“To cut to the core of the issue, COVID-19 is a threat to vulnerable populations, but so too is prolonged loneliness. Individuals can do all that is in their control to protect their wellbeing: staying connected by telephone and video calling, eating well, getting outside daily, engaging in purposeful activity. However, I believe as a country we have a collective social responsibility to proactively care for our vulnerable.

“Initiate contact with those in your life who will have to remain in self-isolation, and be creative with it. Stand outside their window and chat whilst you can see each other. Wave and say hello to neighbours as you go about your walk. Write letters and have the kids draw pictures. And let’s not forget our furry friends. Older adults with pets are 36% less likely to experience loneliness than their non-pet counterparts. If someone vulnerable in your life doesn’t have a pet, can you lend or purchase them one? It could do wonders for those in solo bubble living.”

No conflict of interest.

Dr Sally Keeling, research associate, Massey University, comments:

“Early restrictions on visiting aged care facilities, while essential, are likely to have a major impact on quality of life for those in aged residential care, particularly those with dementia. Similarly, such restrictions also impact on staff workloads – especially with reduced communal activities, and increased need for one to one care (such as feeding assistance) when some residents may have previously had a regular family member – particularly a spouse – assisting with personal care of this kind.

“We need to be mindful that the age profile of those in New Zealand aged residential care facilities suggests that their primary family caregivers and regular visitors, i.e. partners, sons and daughters, are themselves likely to be aged in their 60s and 70s – and some of them may in turn have raised health risk factors.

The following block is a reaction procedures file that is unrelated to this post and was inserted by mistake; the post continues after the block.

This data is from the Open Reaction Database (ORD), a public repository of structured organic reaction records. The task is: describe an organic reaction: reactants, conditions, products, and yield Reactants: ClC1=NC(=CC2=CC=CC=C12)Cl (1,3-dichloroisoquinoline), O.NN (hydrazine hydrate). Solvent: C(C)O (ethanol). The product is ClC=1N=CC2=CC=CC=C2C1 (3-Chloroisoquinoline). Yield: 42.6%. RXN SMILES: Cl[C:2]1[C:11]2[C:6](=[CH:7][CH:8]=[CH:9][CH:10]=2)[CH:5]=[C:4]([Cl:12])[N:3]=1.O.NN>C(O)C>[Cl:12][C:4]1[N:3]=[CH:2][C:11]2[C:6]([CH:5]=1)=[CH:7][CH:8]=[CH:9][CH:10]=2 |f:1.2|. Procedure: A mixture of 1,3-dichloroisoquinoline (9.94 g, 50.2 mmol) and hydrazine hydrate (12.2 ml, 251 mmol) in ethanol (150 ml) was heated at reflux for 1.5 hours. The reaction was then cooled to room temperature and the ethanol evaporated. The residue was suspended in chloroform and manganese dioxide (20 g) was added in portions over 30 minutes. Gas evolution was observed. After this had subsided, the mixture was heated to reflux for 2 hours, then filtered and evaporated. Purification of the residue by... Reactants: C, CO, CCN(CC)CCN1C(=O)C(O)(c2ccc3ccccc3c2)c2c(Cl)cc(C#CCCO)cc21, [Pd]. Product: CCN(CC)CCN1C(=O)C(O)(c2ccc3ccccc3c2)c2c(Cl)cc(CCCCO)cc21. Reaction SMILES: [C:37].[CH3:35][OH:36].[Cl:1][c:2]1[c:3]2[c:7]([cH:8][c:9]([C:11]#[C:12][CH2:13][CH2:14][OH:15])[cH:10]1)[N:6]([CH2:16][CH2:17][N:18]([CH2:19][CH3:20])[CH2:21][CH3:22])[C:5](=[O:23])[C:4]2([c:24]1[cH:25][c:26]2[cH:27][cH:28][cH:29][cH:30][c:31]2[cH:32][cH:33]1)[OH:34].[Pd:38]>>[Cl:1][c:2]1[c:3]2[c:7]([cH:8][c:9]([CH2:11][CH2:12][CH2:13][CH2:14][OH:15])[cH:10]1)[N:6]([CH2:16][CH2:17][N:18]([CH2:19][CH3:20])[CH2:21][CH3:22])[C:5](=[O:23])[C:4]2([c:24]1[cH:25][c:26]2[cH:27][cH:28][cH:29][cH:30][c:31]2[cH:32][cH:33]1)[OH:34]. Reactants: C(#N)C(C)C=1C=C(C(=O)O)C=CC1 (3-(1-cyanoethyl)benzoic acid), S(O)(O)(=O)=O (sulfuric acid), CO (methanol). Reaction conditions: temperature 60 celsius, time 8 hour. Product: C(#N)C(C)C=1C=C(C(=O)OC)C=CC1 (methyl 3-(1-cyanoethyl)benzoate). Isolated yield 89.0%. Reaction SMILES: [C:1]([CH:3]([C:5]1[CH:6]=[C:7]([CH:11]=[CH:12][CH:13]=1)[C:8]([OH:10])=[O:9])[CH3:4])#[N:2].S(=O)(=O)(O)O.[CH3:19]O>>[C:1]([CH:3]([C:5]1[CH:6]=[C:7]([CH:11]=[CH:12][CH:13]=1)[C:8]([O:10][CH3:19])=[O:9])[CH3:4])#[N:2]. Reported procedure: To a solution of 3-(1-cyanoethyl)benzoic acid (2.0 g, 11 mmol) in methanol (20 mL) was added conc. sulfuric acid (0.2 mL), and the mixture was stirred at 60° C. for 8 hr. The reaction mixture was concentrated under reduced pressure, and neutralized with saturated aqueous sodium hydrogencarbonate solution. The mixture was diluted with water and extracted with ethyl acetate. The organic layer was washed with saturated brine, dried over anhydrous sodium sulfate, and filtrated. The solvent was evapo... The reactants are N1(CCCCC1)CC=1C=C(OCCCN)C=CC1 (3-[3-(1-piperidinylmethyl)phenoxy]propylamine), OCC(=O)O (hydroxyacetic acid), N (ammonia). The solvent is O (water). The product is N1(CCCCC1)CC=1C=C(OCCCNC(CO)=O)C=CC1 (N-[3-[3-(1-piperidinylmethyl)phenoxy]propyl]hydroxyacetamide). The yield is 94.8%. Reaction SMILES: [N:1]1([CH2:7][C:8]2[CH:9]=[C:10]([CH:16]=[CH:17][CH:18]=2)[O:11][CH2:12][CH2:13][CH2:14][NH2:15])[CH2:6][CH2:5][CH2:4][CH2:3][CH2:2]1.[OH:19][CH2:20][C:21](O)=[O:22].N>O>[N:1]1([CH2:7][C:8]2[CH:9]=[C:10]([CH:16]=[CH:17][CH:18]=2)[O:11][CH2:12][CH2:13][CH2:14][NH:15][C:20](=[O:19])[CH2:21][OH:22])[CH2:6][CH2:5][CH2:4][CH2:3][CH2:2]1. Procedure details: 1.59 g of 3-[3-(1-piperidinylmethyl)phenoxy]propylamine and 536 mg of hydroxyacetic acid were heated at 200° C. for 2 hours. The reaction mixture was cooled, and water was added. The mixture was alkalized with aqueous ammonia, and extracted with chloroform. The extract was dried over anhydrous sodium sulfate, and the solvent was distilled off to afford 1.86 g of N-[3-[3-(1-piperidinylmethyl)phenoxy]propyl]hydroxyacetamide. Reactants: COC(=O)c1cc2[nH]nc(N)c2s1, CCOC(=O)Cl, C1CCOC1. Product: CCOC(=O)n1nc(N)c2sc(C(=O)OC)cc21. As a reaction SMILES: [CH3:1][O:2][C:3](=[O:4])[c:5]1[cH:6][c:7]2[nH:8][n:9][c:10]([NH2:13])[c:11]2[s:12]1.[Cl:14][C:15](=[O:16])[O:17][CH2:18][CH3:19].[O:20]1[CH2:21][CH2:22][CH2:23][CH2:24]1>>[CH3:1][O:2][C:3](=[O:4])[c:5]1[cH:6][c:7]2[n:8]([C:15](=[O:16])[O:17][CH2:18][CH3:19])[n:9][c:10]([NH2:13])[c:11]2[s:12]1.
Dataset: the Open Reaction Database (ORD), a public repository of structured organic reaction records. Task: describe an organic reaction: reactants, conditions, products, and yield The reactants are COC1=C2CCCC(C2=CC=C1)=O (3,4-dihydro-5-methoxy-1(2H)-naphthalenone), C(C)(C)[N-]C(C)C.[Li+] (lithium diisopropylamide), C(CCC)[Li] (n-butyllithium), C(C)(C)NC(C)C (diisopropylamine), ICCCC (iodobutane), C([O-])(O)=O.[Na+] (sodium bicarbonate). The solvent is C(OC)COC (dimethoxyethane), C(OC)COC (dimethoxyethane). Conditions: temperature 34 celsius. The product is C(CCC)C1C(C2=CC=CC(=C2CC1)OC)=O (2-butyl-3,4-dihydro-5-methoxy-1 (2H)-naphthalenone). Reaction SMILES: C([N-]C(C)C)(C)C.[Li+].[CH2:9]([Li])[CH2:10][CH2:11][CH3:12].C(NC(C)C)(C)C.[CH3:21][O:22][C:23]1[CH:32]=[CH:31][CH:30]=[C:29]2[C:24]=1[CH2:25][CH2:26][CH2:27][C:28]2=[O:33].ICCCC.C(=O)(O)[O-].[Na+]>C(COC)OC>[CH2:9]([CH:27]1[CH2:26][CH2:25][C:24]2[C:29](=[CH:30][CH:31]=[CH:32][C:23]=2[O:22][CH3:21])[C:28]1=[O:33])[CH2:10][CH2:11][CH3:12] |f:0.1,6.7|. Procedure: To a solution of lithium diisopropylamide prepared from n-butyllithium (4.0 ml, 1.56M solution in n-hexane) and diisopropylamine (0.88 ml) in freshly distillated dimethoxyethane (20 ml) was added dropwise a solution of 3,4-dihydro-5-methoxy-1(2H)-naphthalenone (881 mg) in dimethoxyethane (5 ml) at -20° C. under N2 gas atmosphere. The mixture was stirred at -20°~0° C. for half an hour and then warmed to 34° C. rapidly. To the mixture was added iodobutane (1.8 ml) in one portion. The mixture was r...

“Staffing patterns in aged care facilities, including ratios of registered nursing staff/ residents, vary according to level of care and are based on national service specifications. There is also a range of arrangements between facilities and primary medical care, such as local GP, or a ‘house’ GP, which I expect may have been disrupted during the Covid response. It’s important to understand that we have a variety of ownership models, also – community trust, big chain, local private ownership – and a range of contracted relationships with DHB – such as respite care, palliative care.

“Background issues in the aged care workforce relating to pay rates, staff turnover, staff training and increasing complexity of care demands have been well documented in the past, along with periodic media interest in matters relating to ‘quality of care’ – my concern is that media coverage has on occasions, lacked balance and context in the past, and the Covid crisis is another reminder that even under ‘normal circumstances’, the residential aged care is ‘out of sight, out of mind’ until a problem emerges.

“I have watched in recent weeks with alarm, the experience of Europe and the UK, and now the US, where the heavily age-weighted impacts of the virus on older people, especially those in care facilities has been fully reported, and in some respects seen as ‘inevitable’. Having also lived and worked through the Canterbury earthquakes, and researched as a consequence the prevalent view that older people commonly do fare worst in any disaster (e.g. Hurricane Katrina, French heat wave), I however am proud that New Zealand is again resisting that kind of received wisdom. I have no critique of the clinical notion that older people, especially those who are assessed as frail, do have diminished reserve, and that these people do meet the clinical criteria for admission to care in NZ.

“It is because of the high standards of care and the commitment and dedication of staff in the NZ health system, including aged residential care, and due to the philosophy of ‘shared care’ between professionals and the community and families surrounding NZ’s older people, that I believe that NZ’s experience of the management of the Covid threat to our entire population can and will tell a unique story of resilience.”

No conflict of interest.